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[GreenYes] Is MSW recycling the best policy?


All,

In the interest of opening up what has the potential to be an
enlightening and healthy discussion I am curious as to the various
perspectives people may have on the following cited peer-reviewed
article's assertion that the goal of MSW recycling (presumedly that of
the US) should not be to increase MSW recycling but rather to increase
environmental quality and the sustainability of the economy" and that
"from a review of the existing economic experience with recycling and an
analysis of the environmental benefits (including estimation of external
social costs)... for most communities, curbside recycling is only
justifiable for some postconsumer waste, such as aluminum and other
metals."

The authors say that, "curbside recycling of postconsumer metals can
save money and improve environmental quality if the collection, sorting,
and recovery processes are efficient" and that "curbside collection of
glass and paper is unlikely to help the environment and sustainability
save in special circumstances."

The authors go on to suggest that deposit/refund schemes might be
advantageous but that "if consumers make a special trip to return
recoverable materials, the energy required is likely to exceed the
energy saved by recovery." In addition, that significant benefits might
be accrued in product takeback schemes.

Best Regards,
Stephan


Lave, L.B., Hendrickson, C.T., Conway-Schempf, N.M., McMichael, F.C.,
1999. Municipal solid waste recycling issues. Journal of Environmental
Engineering 125(10): 944-949.

*Abstract:*
Municipal solid waste (MSW) recycling targets have been set nationally
and in many states. Unfortunately, the definitions of recycling, rates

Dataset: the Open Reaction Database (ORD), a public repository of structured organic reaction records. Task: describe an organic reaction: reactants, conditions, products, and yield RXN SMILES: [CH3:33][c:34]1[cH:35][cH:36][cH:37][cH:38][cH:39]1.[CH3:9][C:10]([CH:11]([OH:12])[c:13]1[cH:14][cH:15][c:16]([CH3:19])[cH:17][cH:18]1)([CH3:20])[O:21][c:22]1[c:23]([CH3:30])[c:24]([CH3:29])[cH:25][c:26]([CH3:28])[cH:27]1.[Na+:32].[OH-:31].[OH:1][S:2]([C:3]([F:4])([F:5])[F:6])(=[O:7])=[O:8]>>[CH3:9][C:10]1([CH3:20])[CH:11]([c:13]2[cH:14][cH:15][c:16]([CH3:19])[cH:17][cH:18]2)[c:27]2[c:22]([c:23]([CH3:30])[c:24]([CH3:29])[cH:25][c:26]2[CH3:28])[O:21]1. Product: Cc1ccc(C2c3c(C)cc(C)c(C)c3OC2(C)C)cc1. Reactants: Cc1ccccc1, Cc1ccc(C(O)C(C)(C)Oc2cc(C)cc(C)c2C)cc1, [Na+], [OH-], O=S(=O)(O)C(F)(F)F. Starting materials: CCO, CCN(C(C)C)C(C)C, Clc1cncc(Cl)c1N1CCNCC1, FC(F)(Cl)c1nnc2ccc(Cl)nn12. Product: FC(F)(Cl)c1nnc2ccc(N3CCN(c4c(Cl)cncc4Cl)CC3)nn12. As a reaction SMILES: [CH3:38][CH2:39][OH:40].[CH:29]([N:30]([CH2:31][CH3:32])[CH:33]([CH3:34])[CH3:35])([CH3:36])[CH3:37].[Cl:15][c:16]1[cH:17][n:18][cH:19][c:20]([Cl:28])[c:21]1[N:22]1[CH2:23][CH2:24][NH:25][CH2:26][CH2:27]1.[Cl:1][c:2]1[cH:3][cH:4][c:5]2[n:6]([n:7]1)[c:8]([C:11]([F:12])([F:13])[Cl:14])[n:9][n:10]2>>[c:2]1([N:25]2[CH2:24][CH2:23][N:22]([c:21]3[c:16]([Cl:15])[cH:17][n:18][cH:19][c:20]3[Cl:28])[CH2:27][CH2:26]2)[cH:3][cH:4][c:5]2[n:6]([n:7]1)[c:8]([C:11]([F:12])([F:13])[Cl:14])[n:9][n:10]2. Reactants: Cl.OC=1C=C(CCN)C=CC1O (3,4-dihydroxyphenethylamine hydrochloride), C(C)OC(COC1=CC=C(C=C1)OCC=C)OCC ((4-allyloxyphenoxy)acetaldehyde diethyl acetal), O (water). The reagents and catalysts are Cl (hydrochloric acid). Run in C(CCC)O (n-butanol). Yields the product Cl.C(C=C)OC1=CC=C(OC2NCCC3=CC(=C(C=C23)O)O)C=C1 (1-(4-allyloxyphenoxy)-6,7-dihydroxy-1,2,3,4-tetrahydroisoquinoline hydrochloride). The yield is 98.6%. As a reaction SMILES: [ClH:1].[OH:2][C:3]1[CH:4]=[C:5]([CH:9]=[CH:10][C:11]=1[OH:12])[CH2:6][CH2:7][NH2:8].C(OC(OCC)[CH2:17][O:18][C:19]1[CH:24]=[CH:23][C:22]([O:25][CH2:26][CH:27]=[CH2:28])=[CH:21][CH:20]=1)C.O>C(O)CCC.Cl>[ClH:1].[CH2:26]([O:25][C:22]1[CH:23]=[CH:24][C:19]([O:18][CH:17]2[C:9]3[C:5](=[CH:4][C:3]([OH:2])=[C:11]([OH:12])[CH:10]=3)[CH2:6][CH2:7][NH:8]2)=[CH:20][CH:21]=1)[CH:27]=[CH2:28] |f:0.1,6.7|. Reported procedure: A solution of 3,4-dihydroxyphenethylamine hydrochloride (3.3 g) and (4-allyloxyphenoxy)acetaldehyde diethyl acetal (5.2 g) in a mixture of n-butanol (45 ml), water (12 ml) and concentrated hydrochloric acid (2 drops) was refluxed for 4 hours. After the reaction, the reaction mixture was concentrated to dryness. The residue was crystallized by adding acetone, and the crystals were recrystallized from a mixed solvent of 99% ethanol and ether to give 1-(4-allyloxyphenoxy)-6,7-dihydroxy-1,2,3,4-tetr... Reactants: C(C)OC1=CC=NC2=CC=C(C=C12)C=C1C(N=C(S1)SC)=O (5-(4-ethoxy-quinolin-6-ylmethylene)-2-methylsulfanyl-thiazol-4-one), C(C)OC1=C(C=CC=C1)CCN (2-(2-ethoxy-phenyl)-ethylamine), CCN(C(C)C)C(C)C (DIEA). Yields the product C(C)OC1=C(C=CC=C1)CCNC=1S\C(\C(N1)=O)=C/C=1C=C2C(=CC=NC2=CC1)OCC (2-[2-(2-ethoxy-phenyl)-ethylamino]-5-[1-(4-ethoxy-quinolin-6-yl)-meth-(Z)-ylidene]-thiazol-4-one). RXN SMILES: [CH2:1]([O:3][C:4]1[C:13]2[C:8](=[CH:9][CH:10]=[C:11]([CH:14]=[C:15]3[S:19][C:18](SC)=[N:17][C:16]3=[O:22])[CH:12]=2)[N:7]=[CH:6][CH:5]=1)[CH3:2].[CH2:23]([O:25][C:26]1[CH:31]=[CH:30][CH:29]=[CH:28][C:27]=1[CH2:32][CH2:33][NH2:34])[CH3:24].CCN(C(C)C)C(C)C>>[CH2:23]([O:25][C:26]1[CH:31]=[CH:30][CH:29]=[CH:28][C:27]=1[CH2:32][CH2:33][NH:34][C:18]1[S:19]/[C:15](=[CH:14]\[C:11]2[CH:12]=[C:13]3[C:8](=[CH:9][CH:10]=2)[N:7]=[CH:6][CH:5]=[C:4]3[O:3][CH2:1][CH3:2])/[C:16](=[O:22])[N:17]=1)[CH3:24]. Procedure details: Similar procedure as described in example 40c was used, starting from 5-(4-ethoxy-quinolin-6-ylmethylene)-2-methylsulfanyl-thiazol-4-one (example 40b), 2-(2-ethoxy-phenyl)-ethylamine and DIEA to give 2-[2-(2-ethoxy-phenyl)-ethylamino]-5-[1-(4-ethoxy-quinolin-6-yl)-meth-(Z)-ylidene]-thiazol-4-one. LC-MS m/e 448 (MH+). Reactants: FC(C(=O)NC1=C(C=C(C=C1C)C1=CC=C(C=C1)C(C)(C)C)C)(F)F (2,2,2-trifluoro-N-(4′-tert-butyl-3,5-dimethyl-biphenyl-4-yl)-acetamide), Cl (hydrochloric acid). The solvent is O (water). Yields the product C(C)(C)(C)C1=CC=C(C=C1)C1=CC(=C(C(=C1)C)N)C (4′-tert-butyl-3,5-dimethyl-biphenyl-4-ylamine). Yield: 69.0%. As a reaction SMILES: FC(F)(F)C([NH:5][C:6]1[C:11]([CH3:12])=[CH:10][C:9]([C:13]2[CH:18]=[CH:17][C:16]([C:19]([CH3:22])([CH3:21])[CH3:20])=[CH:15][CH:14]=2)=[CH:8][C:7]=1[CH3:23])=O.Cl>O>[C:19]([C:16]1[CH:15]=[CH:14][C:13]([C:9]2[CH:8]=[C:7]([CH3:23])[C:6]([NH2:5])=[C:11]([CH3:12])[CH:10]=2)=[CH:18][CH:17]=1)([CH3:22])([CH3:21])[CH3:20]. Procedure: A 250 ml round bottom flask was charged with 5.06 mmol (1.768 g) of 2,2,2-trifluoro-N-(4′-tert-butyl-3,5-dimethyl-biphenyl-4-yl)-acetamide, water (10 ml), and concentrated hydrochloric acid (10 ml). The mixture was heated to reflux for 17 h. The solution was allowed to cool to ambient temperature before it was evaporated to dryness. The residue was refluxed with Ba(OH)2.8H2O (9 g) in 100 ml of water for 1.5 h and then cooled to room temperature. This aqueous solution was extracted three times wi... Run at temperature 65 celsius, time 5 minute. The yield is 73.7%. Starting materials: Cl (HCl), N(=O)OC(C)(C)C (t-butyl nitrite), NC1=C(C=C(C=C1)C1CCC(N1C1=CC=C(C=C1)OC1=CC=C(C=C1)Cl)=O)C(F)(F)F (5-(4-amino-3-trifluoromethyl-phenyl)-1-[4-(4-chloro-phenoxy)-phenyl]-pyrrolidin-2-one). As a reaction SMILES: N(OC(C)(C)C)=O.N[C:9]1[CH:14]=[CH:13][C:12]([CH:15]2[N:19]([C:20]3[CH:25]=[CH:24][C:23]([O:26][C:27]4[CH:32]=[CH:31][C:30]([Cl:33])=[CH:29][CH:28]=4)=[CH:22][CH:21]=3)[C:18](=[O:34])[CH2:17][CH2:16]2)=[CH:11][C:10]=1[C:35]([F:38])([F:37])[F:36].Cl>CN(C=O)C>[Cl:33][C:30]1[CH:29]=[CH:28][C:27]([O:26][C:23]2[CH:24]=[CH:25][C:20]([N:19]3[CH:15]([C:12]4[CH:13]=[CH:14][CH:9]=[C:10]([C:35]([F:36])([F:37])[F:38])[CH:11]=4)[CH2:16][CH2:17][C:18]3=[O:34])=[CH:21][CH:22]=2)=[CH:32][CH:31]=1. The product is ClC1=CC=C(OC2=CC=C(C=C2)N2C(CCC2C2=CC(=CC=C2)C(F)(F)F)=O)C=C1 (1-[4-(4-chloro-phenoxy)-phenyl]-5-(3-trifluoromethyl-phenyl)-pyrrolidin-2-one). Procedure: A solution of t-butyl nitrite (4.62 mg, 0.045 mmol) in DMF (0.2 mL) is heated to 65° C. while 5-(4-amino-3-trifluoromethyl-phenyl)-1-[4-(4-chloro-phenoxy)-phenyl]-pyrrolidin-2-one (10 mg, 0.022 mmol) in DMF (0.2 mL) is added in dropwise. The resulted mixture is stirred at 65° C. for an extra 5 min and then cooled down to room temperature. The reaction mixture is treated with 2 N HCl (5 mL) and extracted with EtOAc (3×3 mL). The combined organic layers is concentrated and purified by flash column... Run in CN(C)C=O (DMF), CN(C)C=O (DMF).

of recycling, and the appropriate components of MSW vary. MSW recycling
has been found to be costly for most municipalities compared to landfill
disposal. MSW recycling policy should be determined by the cost to the
community and to society more generally. In particular, recycling is a
good policy only if environmental impacts and the resources used to
collect, sort, and recycle a material are less than the environmental
impacts and resources needed to provide equivalent virgin material plus
the resources needed to dispose of the postconsumer material safely.
From a review of the existing economic experience with recycling and an
analysis of the environmental benefits (including estimation of external
social costs), we find that, for most communities, curbside recycling is
only justifiable for some postconsumer waste, such as aluminum and other
metals. We argue that alternatives to curbside recycling collection
should be explored, including product takeback for products with a toxic
content (such as batteries) or product redesign to permit more effective
product remanufacture.


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